that these Internet start-ups have achieved.com MARCH 1997 JULY 1997 FEBRUARY 1994 Since merged with Egghead. The Internet provides the opportunity for companies to reach a wider audience and create compelling value propositions never before possible (e.an explosion that is also a harbinger of how business will operate in the future. the Internet is changing fundamentals about customers. aggressive Internet start-ups have emerged.5 million book titles).com) 7 .g.7 5 4 3 2 1 0 CDnow DATE OF INCEPTION 1 Onsale. McKinsey Analysis (www. Amazon. and business models revamped. and is triggering the need for new brand-building strategies and tools. products and services reconfigured.9 2. and its interactivity provides the opportunity for brands to establish a dialogue with customers in a one-to-one setting.1 shows the number of years it has taken some Internet brands to reach sales of $100 million. creating strong brands that are putting established brands at risk. FIGURE 1.1 3. Supply chains are being rethought.2 3. whereas it has taken decades for traditional companies to achieve the client base.0 1. As such.9 3. relationships.com's range of 4.1 . Internet companies such as Yahoo!. Figure 1. the Internet is having a profound impact on the way business is being conducted in ways that are often disruptive to traditional methods1.com JULY 1994 JULY 1994 Cyberian Outpost MARCH 1995 eBay SEPTEMBER 1995 Barnesand Priceline. America Online (AOL) and eBay have been able to build powerful brands in a few years.com Source: Securities and Exchange Commission Filings. The Internet also represents a fundamental shift in how buyers and sellers interact. interaction and relationship building. This is creating new challenges and opportunities.com1 Amazon. Amazon. as they face each other through an electronic connection.5 2. there has been an explosion in the online world .1 OVERVIEW Over the past few years. while providing new tools for promotion. As such. It is empowering customers with more options and more information to make informed decisions. service and brands.mckinseyquarterly. In the midst of this.com noble.BUILDING SUCCESSFUL BRANDS ON THE INTERNET 1.com.YEARS TO REACH $100 MILLION IN SALES 6 5. customer affiliation and level of sales.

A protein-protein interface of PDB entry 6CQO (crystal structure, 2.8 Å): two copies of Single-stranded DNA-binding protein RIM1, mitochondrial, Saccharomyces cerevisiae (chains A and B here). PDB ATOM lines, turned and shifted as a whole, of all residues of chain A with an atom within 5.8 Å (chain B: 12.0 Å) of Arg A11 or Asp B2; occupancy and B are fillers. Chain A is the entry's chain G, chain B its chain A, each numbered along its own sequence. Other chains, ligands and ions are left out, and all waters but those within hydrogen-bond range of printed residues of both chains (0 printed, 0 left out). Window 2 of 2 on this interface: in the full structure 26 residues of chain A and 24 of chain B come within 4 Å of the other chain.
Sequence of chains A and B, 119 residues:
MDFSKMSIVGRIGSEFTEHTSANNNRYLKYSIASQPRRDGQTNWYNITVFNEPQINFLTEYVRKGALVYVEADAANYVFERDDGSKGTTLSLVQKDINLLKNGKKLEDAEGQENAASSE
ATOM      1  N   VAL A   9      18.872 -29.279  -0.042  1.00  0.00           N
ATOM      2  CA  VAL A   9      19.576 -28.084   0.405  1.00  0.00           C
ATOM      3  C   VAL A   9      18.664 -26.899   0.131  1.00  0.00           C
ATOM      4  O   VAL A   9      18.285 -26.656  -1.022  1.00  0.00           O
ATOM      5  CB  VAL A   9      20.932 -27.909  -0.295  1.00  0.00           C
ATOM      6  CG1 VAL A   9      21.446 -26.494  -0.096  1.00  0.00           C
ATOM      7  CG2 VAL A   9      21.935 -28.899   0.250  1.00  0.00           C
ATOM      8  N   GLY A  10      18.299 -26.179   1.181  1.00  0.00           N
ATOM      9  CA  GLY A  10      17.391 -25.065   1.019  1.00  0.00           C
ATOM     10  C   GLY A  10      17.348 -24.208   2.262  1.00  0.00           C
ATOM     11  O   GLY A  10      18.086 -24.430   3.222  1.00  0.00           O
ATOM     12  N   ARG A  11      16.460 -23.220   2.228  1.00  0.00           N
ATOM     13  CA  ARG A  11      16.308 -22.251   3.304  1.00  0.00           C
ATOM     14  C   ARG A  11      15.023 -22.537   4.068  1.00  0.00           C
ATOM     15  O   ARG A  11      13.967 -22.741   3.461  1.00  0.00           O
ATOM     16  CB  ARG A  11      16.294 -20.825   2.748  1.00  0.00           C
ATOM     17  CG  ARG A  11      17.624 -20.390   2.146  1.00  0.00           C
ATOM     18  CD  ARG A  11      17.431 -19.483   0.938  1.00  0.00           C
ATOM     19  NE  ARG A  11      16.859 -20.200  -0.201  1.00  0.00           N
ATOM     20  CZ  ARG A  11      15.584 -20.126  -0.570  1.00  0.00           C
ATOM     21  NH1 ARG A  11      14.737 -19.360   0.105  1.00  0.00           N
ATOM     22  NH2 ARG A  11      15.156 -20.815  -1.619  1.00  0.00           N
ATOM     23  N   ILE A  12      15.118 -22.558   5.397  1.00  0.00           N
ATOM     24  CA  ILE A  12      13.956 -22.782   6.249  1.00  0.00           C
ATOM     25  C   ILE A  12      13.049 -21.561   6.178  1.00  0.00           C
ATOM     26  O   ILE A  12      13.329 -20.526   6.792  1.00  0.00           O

pp. 'Internet Communities .66 8 . building awareness.. & Elstrom. harnessing the reach and interactivity of the Internet to build and maintain brands has become extremely important. who are essentially intangible. that extends the brand-customer relationship beyond a single transaction. companies lack a coherent framework and concrete methods to build an online brand. D. Given the tremendous clutter in today's e-commerce marketplace. p. and the high cost of acquiring online customers2. and Novak. For pure online players. As such. rather than drifting from site to site3.. as the need to build brand loyalty online is reaching a peak. Volume 78 Issue 2. & Overdorf.April 2000.Forget Surfers. Harvard Business Review. Browder. and turning first-time buyers into loyal repeat customers has become the Holy Grail of online marketing strategies. Therefore. 66-76 Hoffman. In light of this. May-June 2000 Hof. 'How to Acquire Customers on the Web'. found that 57% of Internet users go to the same sites over and over again. March . there is a growing recognition that traditional methods are no longer suited to this new interactive environment. May 5. this dissertation seeks to explore how companies should go about building a successful Internet brand and to identify the critical factors that must be considered. Harvard Business Review. the most successful sites will be those that can attract customers and build brand loyalty and enthusiasm. 1997. C. A Business Week / Harris poll. P.. A New Class of Netizen is Settling Right In' Business Week. P. turning browsers into buyers. R. 'Meeting the Challenge of Disruptive Change'. L. M.BUILDING SUCCESSFUL BRANDS ON THE INTERNET As a result. T. However. S.. attracting traffic or 'eyeballs'. 1 2 3 Christensen.. brands are even more critical as customers have little to go on other than a recognised brand..